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Thursday, August 25, 2005


Loathing and Loathing in Las Vegas

I'm flying to Las Vegas on Saturday.

Let me tell you a story about the last time I was in Las Vegas.

It was the summer of 2002. I had just quit a horrible summer job at a "hotel" in the dead center of Yellowstone National Park. For the first time in my life I had absolutely no place to be. No obligations, responsibilities and nothing better to do than roam the Mountain Standard Time Zone. It didn't help matters that I had a copy of On the Road and a grocery bag full of similar tomes sitting in the back seat.

At Twin Falls, Idaho I made a spur of the moment decision to turn south instead continuing west towards the green, green grass of home. My plan was to spend a day or two sucking up culture shock in Salt Lake City before cutting over to San Francisco. After I pulled into a gas station near Brigham Young I started talking to a worn-out hippie behind the cash register.

ME: "How much further to Las Vegas?"

HIPPIE: "The way my wife drives or I drive?"

ME: "Uh, the way you drive?"

HIPPIE: "With me behind the wheel, seven hours. With her, five."

It was 6 PM. I did the math and figured I be poolside at the Mirage by midnight.

At a quarter to twelve I was somewhere in Arizona. Nothing but black all around the car with white SUVS blazing past at 90 MPH. Then the engine curled up and died. No coughing. No sputtering. Instant vehicular death in an dark and empty desert. The speedometer spun over to "0" and I had just enough time to crashland on the shoulder.

I wandered through sagebrush and past no-doubt imagined rattlesnakes while trying to get a clear cell signal. An hour later a wild-eyed truck driver showed up. I debated whether or not to get in the cab with him or hitchhike into the next town. Vegas was 50-some odd miles away and he'd been rousted out of bed for this fare. His plan was to ditch the car and I in a nearby border town. After I told him that AAA was footing the bill, he agreed to drive me to Sin City.

Along the way he gave me a rundown on every whorehouse in the area. He was a 250 pound Vegas info dispenser. Buffets, shows, food and drink specials, how to pick out a slot machine and how sneak into pools without a keycard. He claimed to know the ins and outs of the entire city and painted Las Vegas as an X-rated wonderland- a Pleasure Island without the nasty, donkey metamorphosis hangovers. As the truck rose to crest of a pitch-black mountain chain, the other side of the desert was a rolling sea of puke yellow light. Somewhere inside the Luxor Hotel was spitting a spotlight a million miles into the night sky. Vegas looked completely alien, like a sci-fi city on the cover of a crappy paperback.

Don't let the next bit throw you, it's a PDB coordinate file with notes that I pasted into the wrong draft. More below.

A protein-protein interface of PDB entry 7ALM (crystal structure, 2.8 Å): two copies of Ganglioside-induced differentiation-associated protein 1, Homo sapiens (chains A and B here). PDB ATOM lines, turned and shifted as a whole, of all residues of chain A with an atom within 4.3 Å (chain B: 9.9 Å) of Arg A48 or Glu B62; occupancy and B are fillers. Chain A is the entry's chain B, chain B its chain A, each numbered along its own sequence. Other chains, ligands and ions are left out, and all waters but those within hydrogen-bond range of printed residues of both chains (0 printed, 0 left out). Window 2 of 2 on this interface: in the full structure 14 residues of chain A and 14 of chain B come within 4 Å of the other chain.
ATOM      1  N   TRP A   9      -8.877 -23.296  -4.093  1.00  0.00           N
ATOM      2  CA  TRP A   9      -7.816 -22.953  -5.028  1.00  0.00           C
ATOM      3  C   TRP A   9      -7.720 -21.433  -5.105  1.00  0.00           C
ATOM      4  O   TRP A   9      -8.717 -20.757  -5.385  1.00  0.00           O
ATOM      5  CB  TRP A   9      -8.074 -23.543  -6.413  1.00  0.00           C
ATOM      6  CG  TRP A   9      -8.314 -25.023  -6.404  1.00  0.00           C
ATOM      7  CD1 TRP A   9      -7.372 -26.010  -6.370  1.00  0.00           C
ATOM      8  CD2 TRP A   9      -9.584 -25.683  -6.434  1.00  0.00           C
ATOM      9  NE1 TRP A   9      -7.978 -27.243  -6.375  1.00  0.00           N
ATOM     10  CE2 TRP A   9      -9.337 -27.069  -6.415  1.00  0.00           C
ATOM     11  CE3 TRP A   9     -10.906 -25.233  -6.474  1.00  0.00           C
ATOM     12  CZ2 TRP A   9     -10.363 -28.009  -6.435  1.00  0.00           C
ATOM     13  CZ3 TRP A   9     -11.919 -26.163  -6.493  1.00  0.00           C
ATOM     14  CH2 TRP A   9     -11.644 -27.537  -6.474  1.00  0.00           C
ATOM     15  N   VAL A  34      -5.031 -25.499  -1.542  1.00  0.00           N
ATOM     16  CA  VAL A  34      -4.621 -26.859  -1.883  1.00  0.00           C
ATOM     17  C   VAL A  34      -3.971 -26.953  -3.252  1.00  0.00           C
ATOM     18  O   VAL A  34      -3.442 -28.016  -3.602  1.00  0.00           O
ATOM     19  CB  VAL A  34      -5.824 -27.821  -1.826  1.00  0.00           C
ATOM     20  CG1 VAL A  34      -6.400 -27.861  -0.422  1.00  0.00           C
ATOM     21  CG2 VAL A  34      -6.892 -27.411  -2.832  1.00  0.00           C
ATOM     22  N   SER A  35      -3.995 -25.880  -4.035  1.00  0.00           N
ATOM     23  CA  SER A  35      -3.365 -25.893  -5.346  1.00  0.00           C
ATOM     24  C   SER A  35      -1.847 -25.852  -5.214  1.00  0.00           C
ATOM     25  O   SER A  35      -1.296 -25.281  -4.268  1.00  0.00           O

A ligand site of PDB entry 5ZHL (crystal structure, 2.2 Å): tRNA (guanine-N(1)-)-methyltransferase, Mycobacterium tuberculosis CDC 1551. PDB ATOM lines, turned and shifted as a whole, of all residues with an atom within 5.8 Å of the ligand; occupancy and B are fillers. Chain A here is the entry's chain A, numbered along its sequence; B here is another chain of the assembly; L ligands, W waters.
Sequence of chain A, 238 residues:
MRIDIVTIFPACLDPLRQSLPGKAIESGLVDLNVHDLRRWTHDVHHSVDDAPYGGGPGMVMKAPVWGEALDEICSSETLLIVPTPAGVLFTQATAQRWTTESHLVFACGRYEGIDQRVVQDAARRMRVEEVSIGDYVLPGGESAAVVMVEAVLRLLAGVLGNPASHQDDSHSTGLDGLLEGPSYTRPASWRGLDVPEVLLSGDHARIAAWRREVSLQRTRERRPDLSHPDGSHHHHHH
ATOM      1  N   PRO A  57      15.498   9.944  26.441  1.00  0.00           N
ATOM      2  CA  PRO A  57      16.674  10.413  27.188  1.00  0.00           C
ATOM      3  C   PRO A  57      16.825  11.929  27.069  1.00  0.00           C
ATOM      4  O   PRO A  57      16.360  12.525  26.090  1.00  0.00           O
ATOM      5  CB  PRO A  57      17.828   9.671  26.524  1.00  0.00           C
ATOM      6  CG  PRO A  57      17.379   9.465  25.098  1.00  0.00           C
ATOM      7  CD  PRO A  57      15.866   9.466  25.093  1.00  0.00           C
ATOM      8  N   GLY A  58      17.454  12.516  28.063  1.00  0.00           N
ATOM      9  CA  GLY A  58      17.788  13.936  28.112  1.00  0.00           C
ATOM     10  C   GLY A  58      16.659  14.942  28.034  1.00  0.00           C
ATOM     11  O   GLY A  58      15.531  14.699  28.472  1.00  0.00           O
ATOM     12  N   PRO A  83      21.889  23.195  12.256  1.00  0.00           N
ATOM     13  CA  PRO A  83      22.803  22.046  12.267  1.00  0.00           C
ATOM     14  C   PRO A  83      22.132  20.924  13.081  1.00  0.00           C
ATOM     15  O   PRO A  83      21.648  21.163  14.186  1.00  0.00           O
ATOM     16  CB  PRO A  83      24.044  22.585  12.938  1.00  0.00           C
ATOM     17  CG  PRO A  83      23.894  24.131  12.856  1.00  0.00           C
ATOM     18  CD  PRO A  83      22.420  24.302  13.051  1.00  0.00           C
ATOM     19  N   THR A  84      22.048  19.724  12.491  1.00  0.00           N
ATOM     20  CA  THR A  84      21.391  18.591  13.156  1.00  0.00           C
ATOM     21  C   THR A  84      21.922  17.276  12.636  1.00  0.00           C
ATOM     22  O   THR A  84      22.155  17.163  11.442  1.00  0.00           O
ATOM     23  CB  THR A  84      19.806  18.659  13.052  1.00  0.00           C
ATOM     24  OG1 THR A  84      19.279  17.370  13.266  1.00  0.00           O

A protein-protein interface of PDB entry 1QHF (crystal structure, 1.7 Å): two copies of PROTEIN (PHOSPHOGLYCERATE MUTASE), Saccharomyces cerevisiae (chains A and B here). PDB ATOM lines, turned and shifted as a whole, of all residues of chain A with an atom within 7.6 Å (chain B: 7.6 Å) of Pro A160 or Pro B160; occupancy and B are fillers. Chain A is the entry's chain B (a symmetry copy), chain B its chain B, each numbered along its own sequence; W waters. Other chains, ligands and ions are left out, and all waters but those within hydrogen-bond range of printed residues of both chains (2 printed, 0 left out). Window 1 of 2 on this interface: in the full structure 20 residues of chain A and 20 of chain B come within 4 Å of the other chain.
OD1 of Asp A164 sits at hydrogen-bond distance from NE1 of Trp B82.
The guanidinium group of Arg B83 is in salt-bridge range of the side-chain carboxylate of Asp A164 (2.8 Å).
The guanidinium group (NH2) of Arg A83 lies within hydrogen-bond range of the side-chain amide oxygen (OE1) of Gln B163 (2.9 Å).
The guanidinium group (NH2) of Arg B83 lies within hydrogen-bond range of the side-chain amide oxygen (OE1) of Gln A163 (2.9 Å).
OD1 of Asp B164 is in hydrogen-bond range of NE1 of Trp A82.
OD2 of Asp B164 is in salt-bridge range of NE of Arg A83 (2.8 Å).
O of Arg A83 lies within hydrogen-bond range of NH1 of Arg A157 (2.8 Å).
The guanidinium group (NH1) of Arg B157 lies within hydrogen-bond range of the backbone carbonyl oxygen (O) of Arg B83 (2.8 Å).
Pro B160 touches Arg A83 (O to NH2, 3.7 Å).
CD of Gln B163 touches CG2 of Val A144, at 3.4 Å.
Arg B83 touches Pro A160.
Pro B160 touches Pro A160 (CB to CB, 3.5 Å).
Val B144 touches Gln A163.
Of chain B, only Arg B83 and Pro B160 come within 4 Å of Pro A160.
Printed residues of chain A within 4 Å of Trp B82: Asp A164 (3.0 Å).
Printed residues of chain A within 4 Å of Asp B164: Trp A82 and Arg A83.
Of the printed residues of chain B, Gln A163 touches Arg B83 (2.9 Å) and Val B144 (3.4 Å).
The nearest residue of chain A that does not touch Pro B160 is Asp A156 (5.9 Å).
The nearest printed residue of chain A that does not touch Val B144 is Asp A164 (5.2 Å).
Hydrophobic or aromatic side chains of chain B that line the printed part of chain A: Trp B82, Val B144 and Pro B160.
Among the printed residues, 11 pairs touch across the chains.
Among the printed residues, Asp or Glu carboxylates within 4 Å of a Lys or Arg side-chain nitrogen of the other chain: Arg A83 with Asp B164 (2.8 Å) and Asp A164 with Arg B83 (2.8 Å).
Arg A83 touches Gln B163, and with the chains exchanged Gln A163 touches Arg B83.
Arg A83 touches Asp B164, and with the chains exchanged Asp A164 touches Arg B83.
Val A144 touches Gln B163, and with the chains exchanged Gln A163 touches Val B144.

After taking a look at the engine, the driver dropped me off in the Circus Circus parking lot. He was convinced I'd merely run out of oil. All it would need is a few quarts of Pennzoil, provided it wasn't destroyed. The pump jockeys at the Bozeman Jiffy Lube had apparently forgotten to screw on a cap somewhere, thus causing the catastrophe in progress.

Final tab for the tow: $330. Thanks, AAA!

I stayed up all night, killing time in order to cheat Circus Circus out of the price of a quarter-night's worth of hotel room. Having spent the previous two months in the middle of nowhere, Vegas was like wandering out of the Middle Ages into Manhattan. I hadn't watched so much as a TV commercial in weeks. I remember stopping in the middle of a crosswalk near the McDonalds, a Seigfried and Roy video ad glowing on the horizon and a million neon lights all over the place. Standing there in a pair of dusty hiking boots, it was kind of like looking at the face of God and discovering he's a con-diety in an Hawaiian shirt and two dollar sunglasses.

That night I was chased out of Caesar's Palace by a security guard that looked exactly like Kumar Pallana (the Indian actor from all those Wes Anderson movies). The next few days dished out more of the same. I watched a shouting match break out in a lobby between two newlyweds and a drunk British tourist. He took off running as a bike cop chased him through the casino. Oil didn't solve the car's problems. The fuel pump was ruptured and I spent an entire day in a series of tow trucks. I ran up a $200 phone bill and $500 auto repair bill.

My fate wound up in the hands of an oil-soaked mechanic who may as well have been Mark Borchardt. I dragged a sixty pound trunk across a hundred-acre parking lot in boiling heat after he refused to let me use his phone and the teenaged valet at the steakhouse next door scoffed at my pathetic request for a cab. In the middle of this misery, a broke gambling addict begged me for money but apologized after I fired back with my own sob story.

The fabled Merry-Go-Round bar at Circus Circus was boarded up. I spent four days wandering through casinos that were all the same despite their billion-dollar facades- consisting of nothing more than a gambling floor, arcade area for the kiddies, a few restaurants and a touristy garnish like a water show or a fake Eiffel Tower haphazardly tossed on the side. Despite betting a mere dollar during the trip, I left that town a whole lot poorer and made the drive to LA in 110 degree heat with a lukewarm Mountain Dew and no air conditioning, expecting to crash and burn five miles from one of those yellow emergency call boxes.

The .99 cent margaritas were pretty great though.

Still, Las Vegas sucks. I hate it.

But I'm willing to give it another shot. Why not? What's the worst that could happen?

Oh, wait, Joe Pesci in Casino. Right, right.

Nevertheless I'm heading back there in a little under 36 hours. I'll be touring southern Nevada, Arizona and parts of California with a return trip scheduled for the 5th. This will probably be last post on this blog until sometime after Labor Day.

So, yeah, see y'all then.


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